What is one thing you would want people to know about those with dementia/Alzheimer’s? 

The brain’s ability to process facts and complex thinking will fall away quickly, but emotions and feelings will remain longer. This is a non-scientific way to explain the changes occurring in a brain with dementia, but it will help us all appreciate what these folks are experiencing. 

Natalie Sutton, Chapter Executive, Alzheimer Association of Greater Indiana  

“There are resources available and so many ways to be involved in this work”

What inspired you to work in the aging industry?

I joined the team shortly after my grandfather passed away, as he had vascular dementia the last few years of his life. I think about him often during my work. I also think often about my grandmother who was his caregiver, as well as other members of my family that were a part of that journey and his care.

What is Alzheimer’s Association and what services do you provide? What is the most utilized resource?

We are the leading national organization dedicated to Alzheimer care, research, support, and advocacy. We offer care and support resources for the community and they are all completely free and can be accessed 24/7. I would say that our helpline is the most utilized service that we have.

Making the initial call to that line can really make a difference for families. We have data to show that families start to learn more about resources when they have that first phone call that leads to using our other resources. If anyone needs access to our helpline, they can access it at 800-272- 3900.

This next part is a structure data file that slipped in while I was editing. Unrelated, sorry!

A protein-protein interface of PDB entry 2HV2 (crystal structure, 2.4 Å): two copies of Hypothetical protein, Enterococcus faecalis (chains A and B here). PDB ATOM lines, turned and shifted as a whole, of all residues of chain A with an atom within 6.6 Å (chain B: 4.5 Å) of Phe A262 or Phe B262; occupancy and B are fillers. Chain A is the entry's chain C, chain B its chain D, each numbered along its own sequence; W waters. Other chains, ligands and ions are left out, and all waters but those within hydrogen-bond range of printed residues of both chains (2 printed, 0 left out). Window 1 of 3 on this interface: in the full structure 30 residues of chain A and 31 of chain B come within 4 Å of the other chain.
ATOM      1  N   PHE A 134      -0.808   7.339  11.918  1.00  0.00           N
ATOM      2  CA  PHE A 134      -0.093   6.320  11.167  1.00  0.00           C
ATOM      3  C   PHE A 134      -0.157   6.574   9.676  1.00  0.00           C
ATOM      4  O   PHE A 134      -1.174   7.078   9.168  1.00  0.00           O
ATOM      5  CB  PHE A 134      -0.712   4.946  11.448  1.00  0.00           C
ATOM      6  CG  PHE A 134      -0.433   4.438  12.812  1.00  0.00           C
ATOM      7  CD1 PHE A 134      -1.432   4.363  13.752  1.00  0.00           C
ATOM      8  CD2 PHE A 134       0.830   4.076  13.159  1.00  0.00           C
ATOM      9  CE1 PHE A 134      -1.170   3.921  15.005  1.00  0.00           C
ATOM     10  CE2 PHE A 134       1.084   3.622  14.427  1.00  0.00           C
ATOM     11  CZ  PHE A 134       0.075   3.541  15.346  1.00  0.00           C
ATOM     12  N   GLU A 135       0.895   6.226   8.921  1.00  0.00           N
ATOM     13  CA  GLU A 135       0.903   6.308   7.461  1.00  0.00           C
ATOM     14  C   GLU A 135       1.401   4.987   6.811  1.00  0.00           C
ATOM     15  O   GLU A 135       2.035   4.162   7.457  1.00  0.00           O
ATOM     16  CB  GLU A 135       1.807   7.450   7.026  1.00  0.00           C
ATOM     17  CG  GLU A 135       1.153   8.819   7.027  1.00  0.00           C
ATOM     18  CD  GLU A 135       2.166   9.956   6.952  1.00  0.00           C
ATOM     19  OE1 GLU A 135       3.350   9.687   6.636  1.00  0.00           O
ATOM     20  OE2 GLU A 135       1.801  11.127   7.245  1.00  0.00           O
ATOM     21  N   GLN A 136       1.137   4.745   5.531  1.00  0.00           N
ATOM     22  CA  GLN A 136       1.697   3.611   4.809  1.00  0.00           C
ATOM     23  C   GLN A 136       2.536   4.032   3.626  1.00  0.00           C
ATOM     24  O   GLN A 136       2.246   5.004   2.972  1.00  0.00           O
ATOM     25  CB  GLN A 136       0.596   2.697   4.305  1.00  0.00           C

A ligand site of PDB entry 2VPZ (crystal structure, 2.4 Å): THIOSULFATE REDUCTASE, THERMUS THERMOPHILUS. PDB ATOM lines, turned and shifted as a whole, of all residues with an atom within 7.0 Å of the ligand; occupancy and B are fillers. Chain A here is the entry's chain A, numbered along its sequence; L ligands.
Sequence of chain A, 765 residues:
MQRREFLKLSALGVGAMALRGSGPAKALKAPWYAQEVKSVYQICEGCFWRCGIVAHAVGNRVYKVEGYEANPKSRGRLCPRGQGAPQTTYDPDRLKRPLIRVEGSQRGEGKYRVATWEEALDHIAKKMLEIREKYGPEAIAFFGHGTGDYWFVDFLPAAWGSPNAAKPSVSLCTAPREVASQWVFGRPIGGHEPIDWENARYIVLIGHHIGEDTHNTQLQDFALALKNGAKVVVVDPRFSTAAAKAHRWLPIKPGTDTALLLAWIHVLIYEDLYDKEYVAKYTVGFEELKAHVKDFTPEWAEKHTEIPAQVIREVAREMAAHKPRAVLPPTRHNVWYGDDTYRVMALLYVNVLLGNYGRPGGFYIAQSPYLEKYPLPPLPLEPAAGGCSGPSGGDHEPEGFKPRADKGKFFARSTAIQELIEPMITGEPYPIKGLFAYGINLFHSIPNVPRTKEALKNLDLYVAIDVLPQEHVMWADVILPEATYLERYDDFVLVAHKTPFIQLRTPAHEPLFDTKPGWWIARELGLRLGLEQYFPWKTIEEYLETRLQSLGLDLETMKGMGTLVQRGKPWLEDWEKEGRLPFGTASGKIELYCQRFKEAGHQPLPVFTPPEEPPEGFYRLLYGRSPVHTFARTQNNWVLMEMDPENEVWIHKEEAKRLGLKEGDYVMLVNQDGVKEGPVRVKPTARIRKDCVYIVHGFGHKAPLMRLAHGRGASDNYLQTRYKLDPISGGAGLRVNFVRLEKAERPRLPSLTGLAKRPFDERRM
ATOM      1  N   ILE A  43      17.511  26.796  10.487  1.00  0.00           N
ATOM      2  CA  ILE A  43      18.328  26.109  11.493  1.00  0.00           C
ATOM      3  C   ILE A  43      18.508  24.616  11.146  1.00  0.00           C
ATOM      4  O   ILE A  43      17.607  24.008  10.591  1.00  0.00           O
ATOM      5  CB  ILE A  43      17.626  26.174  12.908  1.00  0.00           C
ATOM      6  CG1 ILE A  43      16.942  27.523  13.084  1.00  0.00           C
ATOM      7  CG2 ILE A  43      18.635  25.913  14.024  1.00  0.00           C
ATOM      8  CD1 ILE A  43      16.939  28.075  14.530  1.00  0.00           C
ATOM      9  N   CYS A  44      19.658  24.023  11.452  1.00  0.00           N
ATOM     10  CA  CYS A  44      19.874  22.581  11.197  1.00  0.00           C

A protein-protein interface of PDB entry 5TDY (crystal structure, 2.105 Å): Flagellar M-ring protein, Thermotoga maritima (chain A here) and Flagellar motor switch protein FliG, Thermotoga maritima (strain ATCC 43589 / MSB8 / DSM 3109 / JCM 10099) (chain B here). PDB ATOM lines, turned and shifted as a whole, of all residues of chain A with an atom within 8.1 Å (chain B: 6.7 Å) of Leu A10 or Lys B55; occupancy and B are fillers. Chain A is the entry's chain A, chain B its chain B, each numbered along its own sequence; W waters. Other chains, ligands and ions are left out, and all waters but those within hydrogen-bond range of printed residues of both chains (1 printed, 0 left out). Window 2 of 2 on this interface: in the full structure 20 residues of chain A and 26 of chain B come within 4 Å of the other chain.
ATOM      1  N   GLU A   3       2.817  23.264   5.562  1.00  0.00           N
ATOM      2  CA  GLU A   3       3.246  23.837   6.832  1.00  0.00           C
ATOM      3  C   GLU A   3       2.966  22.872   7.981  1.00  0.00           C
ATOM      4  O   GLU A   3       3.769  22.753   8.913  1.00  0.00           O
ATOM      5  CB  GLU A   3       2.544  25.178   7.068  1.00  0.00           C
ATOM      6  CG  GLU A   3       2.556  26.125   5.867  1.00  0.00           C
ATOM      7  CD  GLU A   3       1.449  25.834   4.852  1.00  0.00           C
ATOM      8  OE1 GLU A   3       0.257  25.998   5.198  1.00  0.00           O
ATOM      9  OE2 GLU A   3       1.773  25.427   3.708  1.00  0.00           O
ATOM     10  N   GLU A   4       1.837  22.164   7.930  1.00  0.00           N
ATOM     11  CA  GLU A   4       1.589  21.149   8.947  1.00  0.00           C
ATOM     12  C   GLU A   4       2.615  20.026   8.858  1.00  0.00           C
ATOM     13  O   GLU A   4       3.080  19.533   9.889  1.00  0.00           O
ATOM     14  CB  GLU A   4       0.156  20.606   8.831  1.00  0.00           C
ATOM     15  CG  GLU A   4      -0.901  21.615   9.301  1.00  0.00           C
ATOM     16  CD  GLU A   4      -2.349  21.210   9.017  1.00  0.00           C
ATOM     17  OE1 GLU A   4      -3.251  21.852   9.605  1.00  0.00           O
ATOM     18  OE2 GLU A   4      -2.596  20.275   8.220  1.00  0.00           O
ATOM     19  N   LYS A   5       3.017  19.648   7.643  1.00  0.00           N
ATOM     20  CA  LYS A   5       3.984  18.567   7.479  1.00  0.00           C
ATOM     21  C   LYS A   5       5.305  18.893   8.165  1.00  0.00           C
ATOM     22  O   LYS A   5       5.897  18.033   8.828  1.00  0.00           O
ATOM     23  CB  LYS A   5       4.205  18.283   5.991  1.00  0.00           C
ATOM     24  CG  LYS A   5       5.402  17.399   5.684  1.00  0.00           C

What is the most rewarding part of your career?

Meeting the families that have been impacted by this disease is rewarding. Once they become a part of the Alzheimer Association community, seeing the difference our work does to help the along their journey is impactful. Seeing our families connect with our resources and finding a sense of relief for not having to do this work alone is meaningful.

What is one thing you would want people to know about those with dementia/Alzheimer’s?

In terms of raising awareness, people are aware that it exists—but people might not know that it is growing. There are so many things that we can do to help not only the person who has the disease but there are resources for caregivers.

What volunteer opportunities are available at the Alzheimer’s Association?

We are a volunteer-powered organization and there are so many ways people can get involved. You can be a community educator, a community representative and participate in our Walk to End Alzheimer’s there is also our event called The Longest Day where people get together and do something, they enjoy for our cause to raise funds. We have seen teams knit together, workout, and so much more. You can get involved here

Mollie Richards, Volunteer, Alzheimer’s Association and Indiana Alzheimer’s Disease Research Center  

“You are not in this alone. There is help out there and you do not have to do this by yourself.”




What inspired you to work in the aging industry?